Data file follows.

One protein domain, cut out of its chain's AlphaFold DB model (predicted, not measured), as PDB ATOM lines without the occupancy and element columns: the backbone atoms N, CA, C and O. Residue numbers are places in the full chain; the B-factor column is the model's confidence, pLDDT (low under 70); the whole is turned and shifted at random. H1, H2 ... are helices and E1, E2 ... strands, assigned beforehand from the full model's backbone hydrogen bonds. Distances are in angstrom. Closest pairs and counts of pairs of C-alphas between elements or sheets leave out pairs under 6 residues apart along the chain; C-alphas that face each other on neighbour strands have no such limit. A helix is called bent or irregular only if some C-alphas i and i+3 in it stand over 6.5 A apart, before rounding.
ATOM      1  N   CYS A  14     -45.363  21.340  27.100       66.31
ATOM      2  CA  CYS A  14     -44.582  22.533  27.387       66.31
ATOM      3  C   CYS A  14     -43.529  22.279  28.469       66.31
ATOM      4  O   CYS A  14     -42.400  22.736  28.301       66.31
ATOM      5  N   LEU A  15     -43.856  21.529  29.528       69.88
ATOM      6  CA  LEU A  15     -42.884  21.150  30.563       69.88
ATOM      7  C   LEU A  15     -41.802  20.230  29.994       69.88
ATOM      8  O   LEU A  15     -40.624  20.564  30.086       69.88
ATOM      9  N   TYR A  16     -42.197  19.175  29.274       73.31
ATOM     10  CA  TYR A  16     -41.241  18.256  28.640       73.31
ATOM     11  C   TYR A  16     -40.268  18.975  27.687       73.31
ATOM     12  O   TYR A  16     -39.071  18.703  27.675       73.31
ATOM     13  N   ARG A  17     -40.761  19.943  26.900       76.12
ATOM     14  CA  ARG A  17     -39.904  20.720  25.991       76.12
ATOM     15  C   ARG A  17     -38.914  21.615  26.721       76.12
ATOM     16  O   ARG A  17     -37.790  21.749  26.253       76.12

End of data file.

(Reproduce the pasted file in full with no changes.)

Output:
One protein domain, cut out of its chain's AlphaFold DB model (predicted, not measured), as PDB ATOM lines without the occupancy and element columns: the backbone atoms N, CA, C and O. Residue numbers are places in the full chain; the B-factor column is the model's confidence, pLDDT (low under 70); the whole is turned and shifted at random. H1, H2 ... are helices and E1, E2 ... strands, assigned beforehand from the full model's backbone hydrogen bonds. Distances are in angstrom. Closest pairs and counts of pairs of C-alphas between elements or sheets leave out pairs under 6 residues apart along the chain; C-alphas that face each other on neighbour strands have no such limit. A helix is called bent or irregular only if some C-alphas i and i+3 in it stand over 6.5 A apart, before rounding.
ATOM      1  N   CYS A  14     -45.363  21.340  27.100       66.31
ATOM      2  CA  CYS A  14     -44.582  22.533  27.387       66.31
ATOM      3  C   CYS A  14     -43.529  22.279  28.469       66.31
ATOM      4  O   CYS A  14     -42.400  22.736  28.301       66.31
ATOM      5  N   LEU A  15     -43.856  21.529  29.528       69.88
ATOM      6  CA  LEU A  15     -42.884  21.150  30.563       69.88
ATOM      7  C   LEU A  15     -41.802  20.230  29.994       69.88
ATOM      8  O   LEU A  15     -40.624  20.564  30.086       69.88
ATOM      9  N   TYR A  16     -42.197  19.175  29.274       73.31
ATOM     10  CA  TYR A  16     -41.241  18.256  28.640       73.31
ATOM     11  C   TYR A  16     -40.268  18.975  27.687       73.31
ATOM     12  O   TYR A  16     -39.071  18.703  27.675       73.31
ATOM     13  N   ARG A  17     -40.761  19.943  26.900       76.12
ATOM     14  CA  ARG A  17     -39.904  20.720  25.991       76.12
ATOM     15  C   ARG A  17     -38.914  21.615  26.721       76.12
ATOM     16  O   ARG A  17     -37.790  21.749  26.253       76.12